Understanding FinTech #Transformation:
In this THIRD of a five part video blog series Jim Jockle, CMO of Numerix sits down with Paul Rowady, Director of Research at Alphacution to discuss the concept of #Transformation. Jim and Paul provide their perspectives on the latest examples of transformation they’re observing in the financial services industry specifically around the cross section of IT spending trends, software vs hardware investment, human capital expense, IT infrastructure, data management and risk analytics innovations. The five segments cover:
- Defining #Transformation within Financial Services
- Quantifying #Transformation
- The Cost of #Transformation
- #Transformation and TCO: Hewlett Packard Enterprise & Deutsche Bank Case Study
- Investing in #Transformation: What’s the ROI?
Video 3: The Cost of #Transformation
Jim Jockle (Host): Hi, welcome back to Numerix video blog, I’m your host Jim Jockle with Paul Rowady Director of Research at Alphacution Research.
Paul Rowady (Guest): Thanks, Jim.
Jockle: Paul, we’ve been talking about the spend and the investment, Software, Hardware, Opportunities, as it relates to infrastructure as a service, so let’s talk about the spend. We’re seeing an inordinate amount of money being invested, but also, we’re continuing to hear ongoing cost cutting initiatives and things of that nature. So, where is the tipping point? At what point does this investment start turning into cost savings? And you start seeing some of that trend in terms of overall efficiencies in performance based off of these investments.
Rowady: Well what’s difficult is its net cost savings. There’s so much skill shift and portfolio shift that it’s hard to determine. So our process is, I’ll make an individual model of a bank and then I’ll do that over and over and over again with different banks and I roll that up into a composite model so I can see how the landscape is shifting for this profile of the ecosystem. Now it happens to be a very, very important profile because it’s some of the biggest buyers of technology and solutions among anybody. I mean, as you references in the previous video, a JP Morgan or a Citi or a BofA we’re talking multi-billion dollar tech budgets per year. So I’m thinking that at this stage in the modeling it’s difficult. You may have serious cut backs in some business units, but yet a need for aggressively new investments in other areas of the business. So, you can’t detect it when you build a model; we’re actually developing new analytics to try and to get down to more levels. What we can observe so far is that there’s a ton of investment in the horizontal, in the enterprise play, if you will, because there’s so much more enterprise monitoring and enterprise level reporting that’s necessary for new rules that have all this alphabet soup: the Basel, the MIFID, the Dodd-Frank, even the KYC (Know Your Client), the whole new supply chain monitoring and management has an enterprise context to it which is causing massive shifts in legacy infrastructure, with new agile infrastructure, vs new enterprise developments. So that at least the new software capabilities sit on top of the changing infrastructure satisfies these regulations.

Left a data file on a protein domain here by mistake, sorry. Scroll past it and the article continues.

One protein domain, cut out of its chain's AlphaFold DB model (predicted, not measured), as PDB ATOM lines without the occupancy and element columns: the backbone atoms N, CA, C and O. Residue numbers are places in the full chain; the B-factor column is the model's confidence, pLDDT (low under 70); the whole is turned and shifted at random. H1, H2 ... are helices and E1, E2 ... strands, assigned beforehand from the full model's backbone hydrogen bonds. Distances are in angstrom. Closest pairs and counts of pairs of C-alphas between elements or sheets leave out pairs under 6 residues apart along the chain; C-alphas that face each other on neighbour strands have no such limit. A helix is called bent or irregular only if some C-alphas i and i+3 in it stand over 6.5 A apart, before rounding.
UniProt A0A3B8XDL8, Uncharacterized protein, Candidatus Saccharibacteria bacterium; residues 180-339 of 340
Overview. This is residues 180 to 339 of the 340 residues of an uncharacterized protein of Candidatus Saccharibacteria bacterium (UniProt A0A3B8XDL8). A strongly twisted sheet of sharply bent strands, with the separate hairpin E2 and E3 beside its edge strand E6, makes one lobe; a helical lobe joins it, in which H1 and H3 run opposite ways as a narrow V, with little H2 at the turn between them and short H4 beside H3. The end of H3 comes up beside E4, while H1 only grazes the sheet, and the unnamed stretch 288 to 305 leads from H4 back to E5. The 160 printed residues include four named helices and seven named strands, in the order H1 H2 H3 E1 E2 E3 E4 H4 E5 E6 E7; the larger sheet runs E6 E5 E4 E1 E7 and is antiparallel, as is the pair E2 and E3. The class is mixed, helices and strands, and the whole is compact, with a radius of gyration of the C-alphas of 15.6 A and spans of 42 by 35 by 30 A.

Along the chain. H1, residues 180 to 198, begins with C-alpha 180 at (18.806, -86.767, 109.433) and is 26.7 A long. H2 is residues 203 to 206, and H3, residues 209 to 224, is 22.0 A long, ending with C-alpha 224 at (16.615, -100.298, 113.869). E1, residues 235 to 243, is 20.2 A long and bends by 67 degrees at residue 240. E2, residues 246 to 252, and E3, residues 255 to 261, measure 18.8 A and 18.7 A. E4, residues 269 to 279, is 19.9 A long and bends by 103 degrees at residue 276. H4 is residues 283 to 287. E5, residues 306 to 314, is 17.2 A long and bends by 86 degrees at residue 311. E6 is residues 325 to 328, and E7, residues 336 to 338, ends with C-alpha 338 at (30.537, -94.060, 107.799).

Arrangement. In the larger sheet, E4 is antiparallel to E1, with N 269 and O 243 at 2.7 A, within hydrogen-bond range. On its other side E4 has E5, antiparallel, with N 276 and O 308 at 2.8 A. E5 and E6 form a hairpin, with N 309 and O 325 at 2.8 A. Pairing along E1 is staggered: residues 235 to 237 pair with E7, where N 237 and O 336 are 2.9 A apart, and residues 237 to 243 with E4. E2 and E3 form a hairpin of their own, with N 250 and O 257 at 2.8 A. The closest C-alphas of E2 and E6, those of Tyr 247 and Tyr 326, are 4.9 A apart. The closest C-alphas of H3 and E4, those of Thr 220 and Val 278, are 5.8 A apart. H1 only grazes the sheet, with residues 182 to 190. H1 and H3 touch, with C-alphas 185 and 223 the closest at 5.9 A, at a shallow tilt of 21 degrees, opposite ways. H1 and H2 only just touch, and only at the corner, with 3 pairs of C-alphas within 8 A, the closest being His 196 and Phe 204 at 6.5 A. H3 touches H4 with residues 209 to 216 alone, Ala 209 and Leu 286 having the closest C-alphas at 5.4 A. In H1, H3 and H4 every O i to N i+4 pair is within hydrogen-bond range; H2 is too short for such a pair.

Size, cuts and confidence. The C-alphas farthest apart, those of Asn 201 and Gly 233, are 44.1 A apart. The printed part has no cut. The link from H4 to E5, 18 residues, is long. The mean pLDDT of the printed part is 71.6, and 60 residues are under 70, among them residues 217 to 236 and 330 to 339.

Jockle: And yet you’re talking multi-diversified financial institutions. You’re talking investment banking, wealth management, asset management, different needs. Is there a single platform that’s going to cut across? Or is it still investments by business units and even managing just Chinese walls?
Rowady: Well so I’ve argued for a while now that the special sauce actually goes higher in the proverbial stack. In other words, as the plumbing and networking and storage and compute and the location of stuff becomes more democratized and commoditized, that becomes ripe of some kind of partnering, hybrid, outsourced; you no longer want to be in the business of proprietary manage of commoditized and democratized functionality. You want to move that out, and move your investments for custom developments and proprietary management higher in the stack where you’re dealing with information design, service level, and the point of contact with your end user and your clients. That’s where your special sauce is going forward, not in the management of the plumbing. Now it takes time because there’s a lot of teams in place that are managing legacy infrastructure and legacy installations, there’s a lot of fragmentation of application infrastructure. That takes time to unwind, especially at large organizations, but that’s really the fulcrum that I think is consistent across a lot of these organizations in terms of how am I going to deliver more value to the end users? How am I going to penetrate further into the business, while at the same time, trying to diffuse the cost pressures? That has to come out of these lower levels, does that get to your question?
Jockle: Absolutely, Paul. And thank you so much. We’re going to be right back, sitting in on our conversation with Paul Rowady Director of Research at Alphacution.